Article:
My mother named this project:
It came to her late one evening in early September of 2004 when she was over at my house helping me weave in the ends of the circles I had decided were a necessary component of the project.
As I dutifully make motif after motif of my current project, weave in ends, and join one square to another, I am reminded of where it all began, and this work pictured above is, in many ways, a seminal project in my crochet oeuvre.
For one thing, it was the first project I ever made for the express purpose of entering in the county fair. Up until then, I entered projects that I had completed in the calendar year as required by the rules, but I gave no particular thought to entering them in the fair. This project was different; it only came to be because of the fair.
So it was, on an evening early September of 2004 as we sat hunched over this project that my mother asked the following question: How do you think up something that is this much work?
The fact is, my projects are never that much work when I first think of them.
The Sistine afghan was originally going to be composed of 54 double crochet squares, each 4″ x 4,” bordered with a row of single crochet, then joined with a whip stitch. I wanted to make this particular afghan because I wanted to be transported to the beach chair it was draped across in the picture that featured the project.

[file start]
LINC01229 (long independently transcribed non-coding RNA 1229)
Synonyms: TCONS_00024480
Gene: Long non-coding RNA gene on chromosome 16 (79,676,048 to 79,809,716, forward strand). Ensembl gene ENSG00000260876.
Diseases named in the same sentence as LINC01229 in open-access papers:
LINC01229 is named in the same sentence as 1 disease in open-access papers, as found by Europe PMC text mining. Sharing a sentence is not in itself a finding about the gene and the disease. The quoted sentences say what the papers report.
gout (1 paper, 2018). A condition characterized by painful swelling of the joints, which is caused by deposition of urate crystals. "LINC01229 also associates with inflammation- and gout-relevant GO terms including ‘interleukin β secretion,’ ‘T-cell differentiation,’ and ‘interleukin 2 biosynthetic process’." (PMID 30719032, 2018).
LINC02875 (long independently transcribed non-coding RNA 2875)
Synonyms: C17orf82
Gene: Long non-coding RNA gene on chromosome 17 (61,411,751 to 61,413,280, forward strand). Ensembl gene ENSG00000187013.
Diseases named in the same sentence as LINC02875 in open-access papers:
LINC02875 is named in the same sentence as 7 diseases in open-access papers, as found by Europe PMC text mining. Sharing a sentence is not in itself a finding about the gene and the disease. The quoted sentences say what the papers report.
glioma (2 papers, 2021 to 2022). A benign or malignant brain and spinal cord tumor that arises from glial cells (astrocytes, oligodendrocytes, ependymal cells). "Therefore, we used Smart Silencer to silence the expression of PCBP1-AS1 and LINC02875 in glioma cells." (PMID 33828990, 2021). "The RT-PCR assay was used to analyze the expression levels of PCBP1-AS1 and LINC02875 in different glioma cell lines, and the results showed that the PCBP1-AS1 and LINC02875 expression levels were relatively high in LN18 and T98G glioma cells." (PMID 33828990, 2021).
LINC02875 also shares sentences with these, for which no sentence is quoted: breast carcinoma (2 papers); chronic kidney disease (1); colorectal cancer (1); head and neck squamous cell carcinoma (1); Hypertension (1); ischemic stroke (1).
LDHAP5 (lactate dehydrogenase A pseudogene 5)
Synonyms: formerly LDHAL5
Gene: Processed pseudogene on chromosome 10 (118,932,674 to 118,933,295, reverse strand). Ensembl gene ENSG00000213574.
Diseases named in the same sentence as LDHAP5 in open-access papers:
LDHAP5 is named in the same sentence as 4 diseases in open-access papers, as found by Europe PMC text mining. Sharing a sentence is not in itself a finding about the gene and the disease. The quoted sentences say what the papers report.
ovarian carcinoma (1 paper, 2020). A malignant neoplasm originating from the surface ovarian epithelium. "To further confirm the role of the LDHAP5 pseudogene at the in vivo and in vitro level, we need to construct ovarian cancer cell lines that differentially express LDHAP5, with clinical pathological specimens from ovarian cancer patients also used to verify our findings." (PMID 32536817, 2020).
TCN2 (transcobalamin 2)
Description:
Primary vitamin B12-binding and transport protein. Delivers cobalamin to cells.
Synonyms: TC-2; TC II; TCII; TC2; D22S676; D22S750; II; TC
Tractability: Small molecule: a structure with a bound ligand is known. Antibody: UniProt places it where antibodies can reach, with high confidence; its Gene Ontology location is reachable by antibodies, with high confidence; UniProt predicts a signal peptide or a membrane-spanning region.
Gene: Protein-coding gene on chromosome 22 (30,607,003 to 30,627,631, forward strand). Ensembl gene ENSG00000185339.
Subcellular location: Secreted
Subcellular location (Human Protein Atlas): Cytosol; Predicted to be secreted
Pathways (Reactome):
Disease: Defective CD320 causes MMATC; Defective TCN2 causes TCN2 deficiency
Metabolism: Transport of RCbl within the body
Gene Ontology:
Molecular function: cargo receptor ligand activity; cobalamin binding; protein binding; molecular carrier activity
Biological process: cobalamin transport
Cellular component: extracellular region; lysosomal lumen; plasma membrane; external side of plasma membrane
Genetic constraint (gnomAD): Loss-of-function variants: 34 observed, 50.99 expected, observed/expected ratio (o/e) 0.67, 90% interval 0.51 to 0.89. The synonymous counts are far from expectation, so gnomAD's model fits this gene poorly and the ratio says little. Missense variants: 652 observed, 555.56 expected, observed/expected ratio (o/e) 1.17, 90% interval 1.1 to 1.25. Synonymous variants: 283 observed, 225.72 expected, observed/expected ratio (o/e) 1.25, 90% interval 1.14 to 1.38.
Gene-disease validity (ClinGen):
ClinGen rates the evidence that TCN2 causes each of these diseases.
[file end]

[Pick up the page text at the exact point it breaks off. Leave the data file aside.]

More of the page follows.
Once I decided on the 54 square afghan, one thing led to another. Soon, I decided to make it 10 squares by 10 squares, and I dutifully began making and amassing the requisite pieces. As the square count neared 80, I began to assemble them, but only after I had decided to jettison the single crochet border, and instead, juxtapose one square of color against another.
That juxtaposition led me to the conclusion that each corner needed a circle of color to bring all four colors together. So another element was added.
I began playing with the squares, and in a moment that proved to be fateful, I decided on a sawtooth arrangement because I liked the jagged edge it formed. I did not give it much thought, which was just as well, for I might not have continued with it if I had realized that my new plan required an additional 81 squares to work as I now envisioned it.
And that is how the afghan grew, from a modest 54 square beach chair throw to a 181 square afghan with 240 decorative circles attached: